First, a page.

The kapu supported Hawai‘i’s social and political structure and directed every activity of Hawaiian life, from birth through death. The kapu system helped the ali‘i and kahuna keep their power over the people. The people believed that breaking the kapu would bring the anger of the gods on themselves and their community. They made every effort to follow the kapu set down by the ali‘i and kahuna. With the kapu, if you didn’t follow the rules, you could die. While the social order defined very strict societal rules, exoneration was possible if one could reach a puʻuhonua (place of refuge) and be cleansed, as well as cleared by a kahuna (priest). Shortly after the death of Kamehameha I in 1819, King Kamehameha II (Liholiho) declared an end to the kapu system.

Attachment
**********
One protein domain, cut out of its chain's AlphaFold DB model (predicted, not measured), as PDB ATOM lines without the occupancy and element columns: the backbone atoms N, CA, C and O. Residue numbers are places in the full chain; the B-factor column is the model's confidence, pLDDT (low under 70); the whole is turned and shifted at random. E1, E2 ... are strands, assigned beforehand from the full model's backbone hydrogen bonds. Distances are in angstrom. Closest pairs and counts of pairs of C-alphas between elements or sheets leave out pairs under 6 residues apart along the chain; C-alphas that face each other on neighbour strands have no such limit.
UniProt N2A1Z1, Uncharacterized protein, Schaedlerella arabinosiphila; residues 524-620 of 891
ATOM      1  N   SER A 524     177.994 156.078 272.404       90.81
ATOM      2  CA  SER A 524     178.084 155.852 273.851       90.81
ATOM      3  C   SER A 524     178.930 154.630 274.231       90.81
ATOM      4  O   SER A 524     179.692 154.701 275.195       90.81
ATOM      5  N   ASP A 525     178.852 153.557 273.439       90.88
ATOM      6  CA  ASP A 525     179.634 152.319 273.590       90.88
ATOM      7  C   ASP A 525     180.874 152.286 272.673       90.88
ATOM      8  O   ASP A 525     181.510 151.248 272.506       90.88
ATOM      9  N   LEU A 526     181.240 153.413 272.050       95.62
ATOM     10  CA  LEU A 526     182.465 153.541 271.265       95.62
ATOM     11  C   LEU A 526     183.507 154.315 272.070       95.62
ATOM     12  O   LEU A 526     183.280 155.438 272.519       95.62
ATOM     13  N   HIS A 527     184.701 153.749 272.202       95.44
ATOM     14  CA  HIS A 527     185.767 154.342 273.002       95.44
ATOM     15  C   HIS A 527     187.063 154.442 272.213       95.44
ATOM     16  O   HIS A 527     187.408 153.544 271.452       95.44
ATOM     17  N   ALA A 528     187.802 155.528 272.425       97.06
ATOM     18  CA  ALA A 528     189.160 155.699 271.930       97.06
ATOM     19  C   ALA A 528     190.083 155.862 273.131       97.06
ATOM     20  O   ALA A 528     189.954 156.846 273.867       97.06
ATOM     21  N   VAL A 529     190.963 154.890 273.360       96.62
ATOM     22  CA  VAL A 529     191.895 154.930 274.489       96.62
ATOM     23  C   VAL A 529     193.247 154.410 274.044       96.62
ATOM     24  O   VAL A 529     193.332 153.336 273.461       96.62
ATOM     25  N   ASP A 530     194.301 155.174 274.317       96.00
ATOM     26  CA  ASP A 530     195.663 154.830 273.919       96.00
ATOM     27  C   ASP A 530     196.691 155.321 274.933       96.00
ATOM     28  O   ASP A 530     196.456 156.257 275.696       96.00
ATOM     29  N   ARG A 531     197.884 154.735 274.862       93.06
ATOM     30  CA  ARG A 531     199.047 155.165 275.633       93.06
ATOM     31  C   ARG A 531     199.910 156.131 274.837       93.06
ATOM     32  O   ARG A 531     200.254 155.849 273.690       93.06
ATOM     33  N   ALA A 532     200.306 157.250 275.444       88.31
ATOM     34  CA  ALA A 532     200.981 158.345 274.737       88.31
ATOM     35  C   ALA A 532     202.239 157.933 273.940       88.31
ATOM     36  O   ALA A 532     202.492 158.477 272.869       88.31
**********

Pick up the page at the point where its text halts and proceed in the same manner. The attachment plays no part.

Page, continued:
This changed the course of the social, political and religious structure and ended the kapu system, effectively weakened belief in the power of the gods and the inevitability of divine punishment for those who opposed them. Some have suggested it was the missionaries that ended the kapu that disrupted the social/political system in the Islands; that is not true, they arrived in 1820. The Mission Prudential Committee in giving instructions to the pioneers of 1819 said: “Your mission is a mission of mercy, and your work is to be wholly a labor of love. Your views are not to be limited to a low, narrow scale, but you are to open your hearts wide, and set your marks high. You are to aim at nothing short of covering these islands with fruitful fields, and pleasant dwellings and schools and churches, and of Christian civilization.” With Christianity, “For God so loved the world that He gave His only begotten Son, that whoever believes in Him should not perish but have everlasting life.”